I hope to learn something I currently have no understanding about — how life is for people whose livelihoods are in the middle of Big Agriculture in the US.  This, for me, will also be a return to desert (well, semi-desert) country with extremely hot summers and cool winters.  Fresno features a great deal of winter fog, known to locals as Tule fog, a thing New Mexico sees only rarely, briefly.  This, too, will be interesting to get used to.

One thing the recent election brought home to me is how very much a bubble the Silicon Valley and greater San Francisco area are, how different lives are here than from most of the US.  It has been extremely pleasant, being here from early June among people whose lives center, or have done, on high technology.  People who, confronted with some kind of problem, tend to get a thoughtful look rather than a worried, angry or sad look, and go to work on figuring out a solution in their heads or via the web.

A lot of people in the Silicon Valley have their lives so aligned with science that it is difficult to relate to those whose lives are driven by other forces.  With those who do not live so close to a place where ravages of climate change are only too plain — California’s Central Valley.  Where I’m going soon.  Drought country, a place where people driven by science are seeking new ways of getting/reallocating the water needed for growing crops to feed much of the country and other parts of the world.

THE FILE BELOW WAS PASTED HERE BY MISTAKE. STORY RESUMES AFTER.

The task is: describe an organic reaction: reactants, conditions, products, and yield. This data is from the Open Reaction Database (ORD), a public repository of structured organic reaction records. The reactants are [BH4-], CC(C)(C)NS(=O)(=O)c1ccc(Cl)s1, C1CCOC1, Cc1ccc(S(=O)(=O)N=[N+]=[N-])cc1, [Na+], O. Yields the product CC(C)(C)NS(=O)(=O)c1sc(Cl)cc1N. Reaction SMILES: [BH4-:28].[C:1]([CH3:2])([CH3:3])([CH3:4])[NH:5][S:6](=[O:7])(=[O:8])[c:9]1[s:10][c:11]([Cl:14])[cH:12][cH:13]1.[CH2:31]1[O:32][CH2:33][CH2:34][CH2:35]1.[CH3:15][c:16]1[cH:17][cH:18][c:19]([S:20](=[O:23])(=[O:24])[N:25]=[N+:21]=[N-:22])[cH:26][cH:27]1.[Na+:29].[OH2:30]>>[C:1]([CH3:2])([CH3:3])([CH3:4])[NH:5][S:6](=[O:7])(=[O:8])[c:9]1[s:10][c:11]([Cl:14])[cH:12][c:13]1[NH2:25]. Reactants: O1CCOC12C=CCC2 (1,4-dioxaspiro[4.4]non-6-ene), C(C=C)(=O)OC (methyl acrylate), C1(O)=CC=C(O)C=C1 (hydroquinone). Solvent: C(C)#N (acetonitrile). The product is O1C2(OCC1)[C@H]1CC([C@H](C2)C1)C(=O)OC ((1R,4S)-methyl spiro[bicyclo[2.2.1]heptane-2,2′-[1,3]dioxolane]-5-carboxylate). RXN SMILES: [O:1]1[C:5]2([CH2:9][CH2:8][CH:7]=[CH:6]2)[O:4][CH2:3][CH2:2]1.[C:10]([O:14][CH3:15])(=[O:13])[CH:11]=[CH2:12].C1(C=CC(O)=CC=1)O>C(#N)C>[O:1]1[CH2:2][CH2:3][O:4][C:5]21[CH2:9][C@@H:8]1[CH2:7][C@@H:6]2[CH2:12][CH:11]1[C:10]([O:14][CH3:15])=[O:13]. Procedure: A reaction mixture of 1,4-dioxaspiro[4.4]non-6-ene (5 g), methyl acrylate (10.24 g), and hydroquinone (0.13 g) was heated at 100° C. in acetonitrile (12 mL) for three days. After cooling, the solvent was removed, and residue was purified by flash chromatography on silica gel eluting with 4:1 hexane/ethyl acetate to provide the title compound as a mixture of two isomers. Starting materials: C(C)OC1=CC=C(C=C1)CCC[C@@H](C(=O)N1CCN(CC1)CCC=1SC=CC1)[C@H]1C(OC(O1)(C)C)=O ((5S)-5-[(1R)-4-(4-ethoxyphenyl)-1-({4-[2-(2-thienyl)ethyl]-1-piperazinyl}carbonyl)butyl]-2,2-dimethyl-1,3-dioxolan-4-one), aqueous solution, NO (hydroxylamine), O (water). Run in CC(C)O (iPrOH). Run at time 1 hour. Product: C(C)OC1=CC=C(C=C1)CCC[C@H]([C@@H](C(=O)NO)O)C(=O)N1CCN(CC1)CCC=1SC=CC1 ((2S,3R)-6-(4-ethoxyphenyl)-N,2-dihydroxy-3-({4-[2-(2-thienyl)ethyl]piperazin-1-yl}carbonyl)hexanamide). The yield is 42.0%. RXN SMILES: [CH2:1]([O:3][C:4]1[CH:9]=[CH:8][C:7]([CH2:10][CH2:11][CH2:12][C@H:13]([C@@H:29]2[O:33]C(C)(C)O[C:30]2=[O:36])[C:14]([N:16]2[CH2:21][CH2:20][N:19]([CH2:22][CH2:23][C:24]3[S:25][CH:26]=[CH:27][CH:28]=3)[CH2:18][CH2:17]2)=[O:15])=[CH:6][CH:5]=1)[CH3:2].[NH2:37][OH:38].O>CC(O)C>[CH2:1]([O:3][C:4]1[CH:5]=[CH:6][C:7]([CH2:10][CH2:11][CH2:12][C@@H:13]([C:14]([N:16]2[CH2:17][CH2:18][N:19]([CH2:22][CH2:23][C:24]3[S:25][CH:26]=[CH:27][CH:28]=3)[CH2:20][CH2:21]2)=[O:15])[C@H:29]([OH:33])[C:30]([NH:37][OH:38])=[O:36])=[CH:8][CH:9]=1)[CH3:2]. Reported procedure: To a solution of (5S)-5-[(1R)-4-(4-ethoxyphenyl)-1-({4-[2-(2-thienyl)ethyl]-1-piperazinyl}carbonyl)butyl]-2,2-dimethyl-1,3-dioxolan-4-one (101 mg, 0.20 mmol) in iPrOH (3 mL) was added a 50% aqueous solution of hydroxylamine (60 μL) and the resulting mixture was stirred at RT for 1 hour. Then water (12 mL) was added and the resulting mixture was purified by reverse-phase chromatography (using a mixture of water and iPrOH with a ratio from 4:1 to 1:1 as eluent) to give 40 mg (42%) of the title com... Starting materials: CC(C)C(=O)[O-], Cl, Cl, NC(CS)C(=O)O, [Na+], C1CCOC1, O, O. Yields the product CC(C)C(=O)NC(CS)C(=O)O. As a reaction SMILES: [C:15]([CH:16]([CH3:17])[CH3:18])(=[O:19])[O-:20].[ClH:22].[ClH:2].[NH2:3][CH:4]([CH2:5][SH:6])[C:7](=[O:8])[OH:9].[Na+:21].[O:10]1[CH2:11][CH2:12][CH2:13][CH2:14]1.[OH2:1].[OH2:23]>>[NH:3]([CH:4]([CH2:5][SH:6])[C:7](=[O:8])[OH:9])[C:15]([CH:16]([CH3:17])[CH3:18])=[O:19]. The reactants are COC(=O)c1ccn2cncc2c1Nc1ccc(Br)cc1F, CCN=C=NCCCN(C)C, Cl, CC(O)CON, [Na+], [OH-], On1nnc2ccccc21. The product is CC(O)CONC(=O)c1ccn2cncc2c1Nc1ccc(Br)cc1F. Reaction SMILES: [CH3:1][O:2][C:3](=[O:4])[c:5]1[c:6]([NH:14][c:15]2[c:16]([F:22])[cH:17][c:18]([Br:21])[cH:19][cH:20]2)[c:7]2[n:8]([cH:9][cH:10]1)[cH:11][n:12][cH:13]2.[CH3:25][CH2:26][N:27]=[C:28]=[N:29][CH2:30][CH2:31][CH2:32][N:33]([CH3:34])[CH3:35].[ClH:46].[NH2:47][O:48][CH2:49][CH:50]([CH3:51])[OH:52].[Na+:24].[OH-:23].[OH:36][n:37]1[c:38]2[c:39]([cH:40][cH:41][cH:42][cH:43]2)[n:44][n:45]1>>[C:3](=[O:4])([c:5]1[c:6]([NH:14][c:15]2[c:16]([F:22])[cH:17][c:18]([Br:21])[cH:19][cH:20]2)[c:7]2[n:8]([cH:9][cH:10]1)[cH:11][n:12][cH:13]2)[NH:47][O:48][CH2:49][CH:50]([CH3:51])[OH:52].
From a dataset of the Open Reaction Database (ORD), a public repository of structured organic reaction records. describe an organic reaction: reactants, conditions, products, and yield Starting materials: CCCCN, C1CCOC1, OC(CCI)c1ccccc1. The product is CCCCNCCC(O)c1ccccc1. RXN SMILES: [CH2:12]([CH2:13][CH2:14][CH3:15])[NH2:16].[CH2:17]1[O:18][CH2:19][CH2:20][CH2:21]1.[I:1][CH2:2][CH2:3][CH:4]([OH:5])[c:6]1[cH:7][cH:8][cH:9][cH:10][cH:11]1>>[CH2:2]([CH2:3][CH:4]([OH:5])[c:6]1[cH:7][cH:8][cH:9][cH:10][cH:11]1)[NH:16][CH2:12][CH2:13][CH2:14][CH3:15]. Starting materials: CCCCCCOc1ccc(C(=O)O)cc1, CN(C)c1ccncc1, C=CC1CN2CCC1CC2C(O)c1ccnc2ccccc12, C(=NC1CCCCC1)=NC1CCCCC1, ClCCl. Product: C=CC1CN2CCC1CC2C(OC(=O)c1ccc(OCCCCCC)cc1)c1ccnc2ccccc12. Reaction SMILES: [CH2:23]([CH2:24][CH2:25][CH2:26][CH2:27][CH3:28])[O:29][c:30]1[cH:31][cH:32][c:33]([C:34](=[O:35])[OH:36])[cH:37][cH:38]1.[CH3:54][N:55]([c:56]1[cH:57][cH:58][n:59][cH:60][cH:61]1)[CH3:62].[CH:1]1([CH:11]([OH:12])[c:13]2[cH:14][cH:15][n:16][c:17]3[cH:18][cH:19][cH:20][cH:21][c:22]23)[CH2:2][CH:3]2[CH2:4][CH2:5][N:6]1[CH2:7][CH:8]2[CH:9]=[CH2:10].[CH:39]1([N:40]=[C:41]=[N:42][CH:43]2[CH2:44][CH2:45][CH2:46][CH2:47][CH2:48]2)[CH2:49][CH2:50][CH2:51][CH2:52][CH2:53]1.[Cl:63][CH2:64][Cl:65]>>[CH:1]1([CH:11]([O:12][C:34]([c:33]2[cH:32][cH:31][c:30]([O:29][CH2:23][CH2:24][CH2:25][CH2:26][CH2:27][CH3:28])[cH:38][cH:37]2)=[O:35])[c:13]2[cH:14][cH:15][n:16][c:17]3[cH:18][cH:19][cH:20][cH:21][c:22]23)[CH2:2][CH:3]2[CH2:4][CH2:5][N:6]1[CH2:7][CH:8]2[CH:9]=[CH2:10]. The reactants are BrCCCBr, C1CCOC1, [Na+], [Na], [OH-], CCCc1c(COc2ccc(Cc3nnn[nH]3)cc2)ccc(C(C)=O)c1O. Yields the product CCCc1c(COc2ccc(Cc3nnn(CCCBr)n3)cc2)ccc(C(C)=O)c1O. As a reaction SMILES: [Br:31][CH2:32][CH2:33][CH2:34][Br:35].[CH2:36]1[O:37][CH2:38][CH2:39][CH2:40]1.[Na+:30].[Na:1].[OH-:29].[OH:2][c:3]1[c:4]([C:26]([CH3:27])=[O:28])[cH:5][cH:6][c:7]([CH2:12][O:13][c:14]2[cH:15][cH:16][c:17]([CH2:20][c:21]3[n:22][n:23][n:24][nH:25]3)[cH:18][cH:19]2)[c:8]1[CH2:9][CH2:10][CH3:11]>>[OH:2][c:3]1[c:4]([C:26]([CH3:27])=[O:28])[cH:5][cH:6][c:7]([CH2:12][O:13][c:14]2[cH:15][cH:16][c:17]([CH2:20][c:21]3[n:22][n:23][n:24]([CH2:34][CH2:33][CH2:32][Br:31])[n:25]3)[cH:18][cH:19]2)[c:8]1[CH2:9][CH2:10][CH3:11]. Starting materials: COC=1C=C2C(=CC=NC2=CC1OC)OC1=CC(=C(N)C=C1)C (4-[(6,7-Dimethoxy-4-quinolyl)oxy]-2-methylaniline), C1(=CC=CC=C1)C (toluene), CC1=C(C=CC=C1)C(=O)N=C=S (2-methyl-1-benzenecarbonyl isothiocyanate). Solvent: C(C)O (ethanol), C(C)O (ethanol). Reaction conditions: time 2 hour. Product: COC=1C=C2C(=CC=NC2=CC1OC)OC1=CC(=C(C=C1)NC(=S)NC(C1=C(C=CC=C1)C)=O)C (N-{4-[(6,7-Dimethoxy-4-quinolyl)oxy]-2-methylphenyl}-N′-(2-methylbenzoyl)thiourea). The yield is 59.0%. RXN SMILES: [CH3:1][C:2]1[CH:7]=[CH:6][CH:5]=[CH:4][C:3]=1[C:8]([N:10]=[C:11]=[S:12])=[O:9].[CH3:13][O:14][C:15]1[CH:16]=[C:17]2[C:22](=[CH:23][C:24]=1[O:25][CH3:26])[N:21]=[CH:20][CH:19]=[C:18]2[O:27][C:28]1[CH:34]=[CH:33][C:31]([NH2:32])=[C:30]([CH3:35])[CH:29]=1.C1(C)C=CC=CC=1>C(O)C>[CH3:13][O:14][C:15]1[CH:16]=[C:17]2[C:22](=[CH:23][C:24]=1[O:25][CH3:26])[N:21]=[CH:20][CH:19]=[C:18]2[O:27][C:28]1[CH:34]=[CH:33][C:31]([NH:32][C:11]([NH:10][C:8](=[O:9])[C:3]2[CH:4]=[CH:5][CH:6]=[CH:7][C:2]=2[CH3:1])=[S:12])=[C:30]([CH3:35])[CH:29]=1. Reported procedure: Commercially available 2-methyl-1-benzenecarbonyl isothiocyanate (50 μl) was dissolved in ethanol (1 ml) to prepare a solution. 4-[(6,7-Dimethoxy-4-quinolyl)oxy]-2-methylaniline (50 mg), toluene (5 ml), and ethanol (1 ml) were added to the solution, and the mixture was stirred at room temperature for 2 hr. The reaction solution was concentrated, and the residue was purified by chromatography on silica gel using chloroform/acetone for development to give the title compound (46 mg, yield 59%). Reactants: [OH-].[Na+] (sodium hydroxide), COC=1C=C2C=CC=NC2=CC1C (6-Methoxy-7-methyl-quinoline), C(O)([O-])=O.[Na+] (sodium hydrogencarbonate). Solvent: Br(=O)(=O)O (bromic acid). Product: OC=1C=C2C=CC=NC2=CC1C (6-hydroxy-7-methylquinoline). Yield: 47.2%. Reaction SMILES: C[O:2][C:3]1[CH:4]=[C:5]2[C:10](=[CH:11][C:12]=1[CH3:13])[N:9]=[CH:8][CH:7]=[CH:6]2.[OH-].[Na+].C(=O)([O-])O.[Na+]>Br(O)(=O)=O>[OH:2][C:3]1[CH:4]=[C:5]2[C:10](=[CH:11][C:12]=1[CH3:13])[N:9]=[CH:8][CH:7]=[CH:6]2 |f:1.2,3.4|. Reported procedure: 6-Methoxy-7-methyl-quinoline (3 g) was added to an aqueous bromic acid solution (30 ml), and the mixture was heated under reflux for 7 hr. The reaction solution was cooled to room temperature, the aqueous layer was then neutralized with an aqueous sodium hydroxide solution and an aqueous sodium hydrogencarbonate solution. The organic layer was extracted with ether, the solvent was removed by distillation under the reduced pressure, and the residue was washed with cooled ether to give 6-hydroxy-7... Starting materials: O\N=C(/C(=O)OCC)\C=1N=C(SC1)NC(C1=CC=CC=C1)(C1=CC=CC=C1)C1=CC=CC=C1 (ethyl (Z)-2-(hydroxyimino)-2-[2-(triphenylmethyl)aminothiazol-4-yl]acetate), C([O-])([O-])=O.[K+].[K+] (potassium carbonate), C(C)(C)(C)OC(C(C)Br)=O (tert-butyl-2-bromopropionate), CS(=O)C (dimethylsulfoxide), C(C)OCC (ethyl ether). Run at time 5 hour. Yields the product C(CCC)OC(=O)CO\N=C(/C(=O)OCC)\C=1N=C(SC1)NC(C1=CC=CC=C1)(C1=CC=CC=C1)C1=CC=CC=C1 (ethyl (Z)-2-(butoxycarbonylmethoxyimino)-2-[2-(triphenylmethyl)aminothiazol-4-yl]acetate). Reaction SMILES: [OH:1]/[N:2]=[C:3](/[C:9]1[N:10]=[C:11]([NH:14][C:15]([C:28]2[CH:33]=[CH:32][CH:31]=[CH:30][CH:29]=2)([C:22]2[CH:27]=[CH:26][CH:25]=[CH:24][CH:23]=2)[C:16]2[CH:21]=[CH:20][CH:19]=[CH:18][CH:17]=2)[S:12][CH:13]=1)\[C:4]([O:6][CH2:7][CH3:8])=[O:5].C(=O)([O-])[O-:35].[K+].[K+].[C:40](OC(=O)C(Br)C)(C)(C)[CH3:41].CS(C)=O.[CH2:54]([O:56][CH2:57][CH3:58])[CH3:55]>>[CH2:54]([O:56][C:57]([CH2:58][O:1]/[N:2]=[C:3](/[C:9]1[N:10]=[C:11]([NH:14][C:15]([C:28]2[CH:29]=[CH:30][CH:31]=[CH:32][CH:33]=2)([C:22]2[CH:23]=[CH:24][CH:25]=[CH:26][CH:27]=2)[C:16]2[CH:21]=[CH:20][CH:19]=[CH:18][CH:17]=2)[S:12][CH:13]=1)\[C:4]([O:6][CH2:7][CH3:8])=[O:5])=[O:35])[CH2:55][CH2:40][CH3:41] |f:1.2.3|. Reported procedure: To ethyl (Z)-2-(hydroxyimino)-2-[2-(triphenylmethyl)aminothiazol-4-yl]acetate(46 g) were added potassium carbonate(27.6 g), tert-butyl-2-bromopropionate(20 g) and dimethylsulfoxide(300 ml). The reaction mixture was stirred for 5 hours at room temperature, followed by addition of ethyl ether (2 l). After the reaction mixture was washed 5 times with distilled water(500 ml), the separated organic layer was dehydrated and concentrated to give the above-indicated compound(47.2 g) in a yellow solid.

As a person with an active left brain I appreciate the ascendency of science around here, while my imaginative right brained side has empathy for people who only see the destruction of their traditional lifestyles and livelihoods by the perceived threat of globalization, the need of the human race to deal with man-made changes in Earth’s air that is bringing on a domino tumble of systems.

These things are bigger than we are, that’s for sure.

This is the most comfortable and, I admit, privileged, place I’ve ever lived for all reasons but financial — rents are higher than any other place in the country, and still rising steadily.  There is no end in sight for the contributions of high tech to the US economy, so there is no likelihood of affordable housing in this area, either.

In the condos where I now live we have a great many elderly German people, some Russians, numerous Asians and some from India, along with Caucasians such as myself.

In Fresno there will be these and more, including lots more black Americans than are present in the Silicon Valley.  Diversity amongst humans is a thing I love to be part of.

That and the lower rents are Very Good Things.  Right up there with a wheelchair van and a fixed up wheelchair.  Yay!

Meanwhile, here is Opus enjoying a good cuddle with friend Paco.